Pictures keep coming out of people on the beach for spring break. And before that, partying on St. Patrick’s Day. Every time I see one, I have to step away from my computer and take some deep breaths.
I haven’t left my house since last Friday, since I only have the view from the inside of my home, I assume that everyone else is doing the same — staying home. Because my social media feeds are echo chambers of nurses and doctors and epidemiologists pleading with the public to STAY HOME, FLATTEN THE CURVE, I assume that’s what everyone is doing. I assume that every car that passes my house is a health care worker (God bless) or a grocery store employee (God bless).
But so when I see pictures of people in chicken fighting in bikinis, crammed together at a concert I just feel…confused.
Why are people still partying on the beach?
I hate to generalize, but it’s clear that the people in these pictures are young, as in, not in the “at risk” category. And I can’t speculate exactly why each of them have decided to ignore everything that’s happening in the world around them, but my guess is that they aren’t alarmed because, isn’t it just a like bad cold? Plus, I don’t ever get sick.
It’s a global pandemic, but only if you’re old. If you’re young and already have spring break reservations, the pandemic doesn’t apply.
I’ve tried to guess what my reaction would have been if this had happened when I was in college. I try not to give my under-developed frontal-cortex too much credit, but I hope I would have taken the cue from my closed colleges and places of work: this is a big deal. Even if you won’t be directly effected, it’s a big deal.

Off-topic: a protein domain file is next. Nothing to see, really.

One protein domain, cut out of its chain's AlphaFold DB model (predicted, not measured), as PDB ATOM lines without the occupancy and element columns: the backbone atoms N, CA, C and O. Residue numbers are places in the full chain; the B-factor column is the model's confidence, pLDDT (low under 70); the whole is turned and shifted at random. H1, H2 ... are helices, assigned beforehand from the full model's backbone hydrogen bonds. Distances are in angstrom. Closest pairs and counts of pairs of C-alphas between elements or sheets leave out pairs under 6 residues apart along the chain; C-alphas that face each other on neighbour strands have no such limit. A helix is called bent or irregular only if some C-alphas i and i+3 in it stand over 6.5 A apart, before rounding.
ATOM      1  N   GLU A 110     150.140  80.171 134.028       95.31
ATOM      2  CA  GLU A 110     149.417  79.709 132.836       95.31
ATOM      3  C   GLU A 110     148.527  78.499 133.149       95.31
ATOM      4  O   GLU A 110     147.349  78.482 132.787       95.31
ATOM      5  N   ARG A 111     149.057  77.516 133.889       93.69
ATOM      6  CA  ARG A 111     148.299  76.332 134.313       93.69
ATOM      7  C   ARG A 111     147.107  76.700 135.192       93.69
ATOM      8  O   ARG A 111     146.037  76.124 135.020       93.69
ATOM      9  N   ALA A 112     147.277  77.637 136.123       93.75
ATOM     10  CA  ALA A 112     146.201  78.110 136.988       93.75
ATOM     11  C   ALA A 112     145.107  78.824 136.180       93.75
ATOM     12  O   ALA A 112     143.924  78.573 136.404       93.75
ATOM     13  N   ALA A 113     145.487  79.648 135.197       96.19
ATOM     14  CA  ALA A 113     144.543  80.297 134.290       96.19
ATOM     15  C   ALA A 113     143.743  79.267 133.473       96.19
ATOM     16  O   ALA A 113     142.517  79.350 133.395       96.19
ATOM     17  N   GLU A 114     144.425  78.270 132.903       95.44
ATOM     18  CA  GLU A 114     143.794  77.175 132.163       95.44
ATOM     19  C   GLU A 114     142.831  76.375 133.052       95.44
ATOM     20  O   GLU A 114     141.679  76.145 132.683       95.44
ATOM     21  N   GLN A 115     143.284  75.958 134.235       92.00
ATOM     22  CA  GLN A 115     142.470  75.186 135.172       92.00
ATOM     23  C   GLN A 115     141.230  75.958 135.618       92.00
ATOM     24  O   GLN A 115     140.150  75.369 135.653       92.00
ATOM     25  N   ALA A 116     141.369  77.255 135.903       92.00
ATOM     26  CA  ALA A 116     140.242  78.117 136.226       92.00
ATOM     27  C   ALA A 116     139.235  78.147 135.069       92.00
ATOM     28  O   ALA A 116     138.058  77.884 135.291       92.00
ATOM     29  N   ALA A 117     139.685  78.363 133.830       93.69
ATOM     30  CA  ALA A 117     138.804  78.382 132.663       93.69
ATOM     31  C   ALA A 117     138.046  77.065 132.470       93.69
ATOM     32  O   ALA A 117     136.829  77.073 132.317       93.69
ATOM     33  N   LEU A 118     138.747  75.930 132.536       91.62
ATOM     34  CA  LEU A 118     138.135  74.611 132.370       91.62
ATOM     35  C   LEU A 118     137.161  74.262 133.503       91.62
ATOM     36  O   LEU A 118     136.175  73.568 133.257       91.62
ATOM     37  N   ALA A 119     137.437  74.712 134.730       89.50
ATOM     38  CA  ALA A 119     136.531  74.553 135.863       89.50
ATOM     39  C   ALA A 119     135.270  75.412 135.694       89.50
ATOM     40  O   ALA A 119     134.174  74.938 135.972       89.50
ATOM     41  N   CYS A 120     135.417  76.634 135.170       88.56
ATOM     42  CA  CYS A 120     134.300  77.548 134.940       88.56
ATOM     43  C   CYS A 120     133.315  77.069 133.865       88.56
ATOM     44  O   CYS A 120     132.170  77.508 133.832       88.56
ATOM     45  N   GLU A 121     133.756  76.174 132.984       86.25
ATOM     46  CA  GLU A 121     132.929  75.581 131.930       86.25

I can imagine my 20-year-old self rationalizing that I’ll be fine. Why cancel THIS concert? I’ve never gotten sick at a concert before. Why avoid THIS party if none of my friends are sick?
But just imagine for a moment that the at-risk age groups were flipped. What if this virus was dangerous for the young? What if it was the twenty-somethings whose lives would depend on ventilators and beds in the ICU?
Imagine that people ages 50 and up were at much lower risk. They might contract the virus, but odds that it was serious or fatal were low. In fact, it was much more likely that they would be asymptomatic (but still contagious, of course).
Armed the information that their personal risk was low, imagine that your grandparents and their friends didn’t cancel their plans. They didn’t stay home, they continued to gather, to travel, attend festivals and concerts.
What would the public response be like then?
I imagine vitriol, fury — a public outcry for even tighter restrictions, arrests. The internet would be flooded with memes that all but crucify those putting the young and vibrant into harm’s way.
If the categories were flipped, then would this be important enough to cancel plans?
But perhaps that’s the problem, at its core — thinking in categories. This isn’t a crisis for the older population, it’s a crisis for the entire population. Young, old, us, them; there are no distinct categories because our actions affect the whole. We’re in this together, all of us across the globe. Every age, gender, nationality, and religion we’re all depending on each other.
- the Coronavirus CAN be severe even in young patients: nearly 40 percent of patients sick enough to be hospitalized were age 20 to 54
- Florida won’t close its beaches